Knowledge creation is a key driver of growth in modern economies. The creation of knowledge is often comparable to the accumulation of tangible capital: In the current period, investments are made in order to yield rents not only in the present but also in future years. Economists have been investigating the effects of investments in knowledge for a long time. However, only in recent years were efforts made to study intangible capital in a way consistent with the national accounts (NA). Intangible capital includes expenditures on research and development (R&D), firm-specific human capital, expenditures on new financial products, new architectural and engineering designs, expenditures on market research, advertising expenditures, own-account development of organizational structures and purchased organizational structures. In contrast to investments in both information and communication technologies (ICT) and Non-ICT investments such as machinery or transport equipment, the intangible investments mentioned above are not currently included in the national accounts. However, from 2014, expenditures on R&D will be part of the national accounts.
The combined efforts of multiple international projects have already established a harmonized database of intangible capital at the business sector level. This database is publicly available on the INTAN-Invest platform for the period 1995 to 2007. Using these data, we are able to calculate sectoral level data for 11 industries of 10 EU countries for the first time. With this sectoral breakdown we find that the share of intangible investment in value added is higher in the goods producing sector than in the service sector.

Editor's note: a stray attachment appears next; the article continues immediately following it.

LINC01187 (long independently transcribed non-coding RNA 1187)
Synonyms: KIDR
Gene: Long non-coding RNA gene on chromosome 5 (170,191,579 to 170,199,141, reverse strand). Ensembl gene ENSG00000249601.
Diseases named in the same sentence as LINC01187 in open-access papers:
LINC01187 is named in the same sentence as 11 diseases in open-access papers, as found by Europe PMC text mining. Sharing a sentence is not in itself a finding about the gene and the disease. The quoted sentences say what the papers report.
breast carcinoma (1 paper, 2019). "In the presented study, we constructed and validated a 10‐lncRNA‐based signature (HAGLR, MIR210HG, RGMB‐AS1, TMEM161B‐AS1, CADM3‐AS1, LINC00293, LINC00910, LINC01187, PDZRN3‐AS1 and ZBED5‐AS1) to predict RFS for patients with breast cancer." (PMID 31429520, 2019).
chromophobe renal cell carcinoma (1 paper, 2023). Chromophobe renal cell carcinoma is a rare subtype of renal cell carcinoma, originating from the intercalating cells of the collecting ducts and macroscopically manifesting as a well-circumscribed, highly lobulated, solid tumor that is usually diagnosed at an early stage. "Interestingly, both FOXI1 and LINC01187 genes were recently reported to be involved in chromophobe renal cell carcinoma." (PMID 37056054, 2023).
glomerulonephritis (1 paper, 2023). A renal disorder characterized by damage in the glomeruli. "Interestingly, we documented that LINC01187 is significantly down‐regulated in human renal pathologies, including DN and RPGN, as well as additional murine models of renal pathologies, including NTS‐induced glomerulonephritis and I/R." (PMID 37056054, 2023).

In order to evaluate the productivity effects of intangible capital, we use two different methodologies. First, in a growth accounting framework we show that intangibles are key drivers for productivity growth particularly in the manufacturing and financial intermediation sectors. The productivity growth in manufacturing is largely driven by expenditures on R&D. In an international comparison there are nevertheless remarkable differences. In the UK we see a large positive contribution of intangibles to labor productivity growth in the business services sector. Second, an econometric analysis relaxes the growth accounting assumption that all input factors earn their marginal product. Using this alternative methodology, we see output elasticities of intangible capital ranging from 0.1 to 0.2. The output elasticity of intangibles is the percentage increase in output for a one percent increase in intangible capital input. The results are larger than the factor compensation share of intangible capital. This could be an indicator of unmeasured complementarities (e.g. with ICT) or spillovers of intangible capital. Our calculated elasticities of intangible capital are of a smaller magnitude than those found in previous studies that are based on total business sector data.
Niebel, Thomas, Mary O'Mahony and Marianne Saam (2013), The Contribution of Intangible Assets to Sectoral Productivity Growth in the EU, ZEW Discussion Paper No. 13-062, Mannheim. Download